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A Theoretical Growth Model for Ireland

Author

Listed:
  • Frank Barry

    (University College Dublin)

  • Michael B. Devereux

    (University of British Columbia, Canada)

Abstract

Ireland is distinguished by the high degree of openness of its labour market and the importance of foreign direct investment (FDI) in the economy. We develop a neo-classical growth model to explore the consequence of these characteristics for the response of an economy to the kinds of shocks that are widely recognised to have been of importance in driving the Irish boom.

Suggested Citation

  • Frank Barry & Michael B. Devereux, 2006. "A Theoretical Growth Model for Ireland," The Economic and Social Review, Economic and Social Studies, vol. 37(2), pages 245-262.
  • Handle: RePEc:eso:journl:v:37:y:2006:i:2:p:245-262
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    File URL: http://www.esr.ie/Vol37_2/06_barry_devereux_article.pdf
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    References listed on IDEAS

    as
    1. Bernanke, Ben S. & Gertler, Mark & Gilchrist, Simon, 1999. "The financial accelerator in a quantitative business cycle framework," Handbook of Macroeconomics,in: J. B. Taylor & M. Woodford (ed.), Handbook of Macroeconomics, edition 1, volume 1, chapter 21, pages 1341-1393 Elsevier.
    2. Philip R. Lane & Gian Maria Milesi-Ferretti, 2002. "Long-Term Capital Movements," NBER Chapters,in: NBER Macroeconomics Annual 2001, Volume 16, pages 73-136 National Bureau of Economic Research, Inc.
    3. Frank Barry & Declan Curran, 2004. "Enlargement and the European geography of the Information Technology sector," Working Papers 200405, School of Economics, University College Dublin.
    4. Borck, Rainald & Pfluger, Michael, 2006. "Agglomeration and tax competition," European Economic Review, Elsevier, vol. 50(3), pages 647-668, April.
    5. Bertola, Giuseppe & Drazen, Allan, 1993. "Trigger Points and Budget Cuts: Explaining the Effects of Fiscal Austerity," American Economic Review, American Economic Association, vol. 83(1), pages 11-26, March.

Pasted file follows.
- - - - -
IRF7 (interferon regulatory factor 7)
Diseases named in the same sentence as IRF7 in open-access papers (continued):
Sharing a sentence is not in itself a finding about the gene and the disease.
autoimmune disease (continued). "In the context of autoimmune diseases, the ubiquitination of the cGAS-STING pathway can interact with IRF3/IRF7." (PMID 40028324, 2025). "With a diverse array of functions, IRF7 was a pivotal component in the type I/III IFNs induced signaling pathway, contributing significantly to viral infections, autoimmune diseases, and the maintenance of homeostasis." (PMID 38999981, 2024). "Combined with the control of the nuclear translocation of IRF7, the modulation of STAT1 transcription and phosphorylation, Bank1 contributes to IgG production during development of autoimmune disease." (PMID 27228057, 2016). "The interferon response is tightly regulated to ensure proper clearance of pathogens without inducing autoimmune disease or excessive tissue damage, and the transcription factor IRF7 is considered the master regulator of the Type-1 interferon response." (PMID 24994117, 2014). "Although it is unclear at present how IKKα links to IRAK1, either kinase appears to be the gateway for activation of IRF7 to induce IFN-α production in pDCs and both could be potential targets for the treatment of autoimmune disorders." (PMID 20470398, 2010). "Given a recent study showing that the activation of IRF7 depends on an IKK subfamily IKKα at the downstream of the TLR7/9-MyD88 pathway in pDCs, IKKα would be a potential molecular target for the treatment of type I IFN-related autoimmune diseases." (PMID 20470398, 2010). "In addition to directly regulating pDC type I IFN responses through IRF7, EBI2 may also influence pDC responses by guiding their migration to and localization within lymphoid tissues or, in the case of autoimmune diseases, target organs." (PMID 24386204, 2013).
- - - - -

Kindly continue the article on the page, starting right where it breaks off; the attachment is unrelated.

6. Kristof Dascher, 2000. "Trade, FDI, and congestion - the small and very open economy," Working Papers 200009, School of Economics, University College Dublin.
    7. Oswald, Andrew J, 1985. " The Economic Theory of Trade Unions: An Introductory Survey," Scandinavian Journal of Economics, Wiley Blackwell, vol. 87(2), pages 160-193.
    8. Sutherland, Alan, 1997. "Fiscal crises and aggregate demand: can high public debt reverse the effects of fiscal policy?," Journal of Public Economics, Elsevier, vol. 65(2), pages 147-162, August.
    9. Patrick Honohan & Brendan Walsh, 2002. "Catching Up with the Leaders: The Irish Hare," Brookings Papers on Economic Activity, Economic Studies Program, The Brookings Institution, vol. 33(1), pages 1-78.
    10. Krugman, Paul, 1979. "A Model of Innovation, Technology Transfer, and the World Distribution of Income," Journal of Political Economy, University of Chicago Press, vol. 87(2), pages 253-266, April.
    11. de la Fuente, Angel & Vives, Xavier, 1997. "The Sources of Irish Growth," CEPR Discussion Papers 1756, C.E.P.R. Discussion Papers.
    12. Barry, Frank, 2002. "FDI, Infrastructure and the Welfare Effects of Labour Migration," CEPR Discussion Papers 3380, C.E.P.R. Discussion Papers.
    13. Frank Barry & Declan Curran, 2004. "Enlargement and the European Geography of the Information Technology Sector," The World Economy, Wiley Blackwell, vol. 27(6), pages 901-922, June.
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    Cited by:

    1. Eoin O'Malley, 2012. "A Survey of Explanations for the Celtic Tiger Boom," The Institute for International Integration Studies Discussion Paper Series iiisdp417, IIIS.
    2. Daragh Clancy & Rossana Merola, 2016. "ÉIRE Mod: A DSGE Model for Ireland," The Economic and Social Review, Economic and Social Studies, vol. 47(1), pages 1-31.
    3. Franck Barry, 2013. "The Knowledge Economy, Economic Transformations and ICT: Regional Dynamics in the Deployment Phase. Case study: Southern and Eastern Ireland," JRC Working Papers JRC83549, Joint Research Centre (Seville site).

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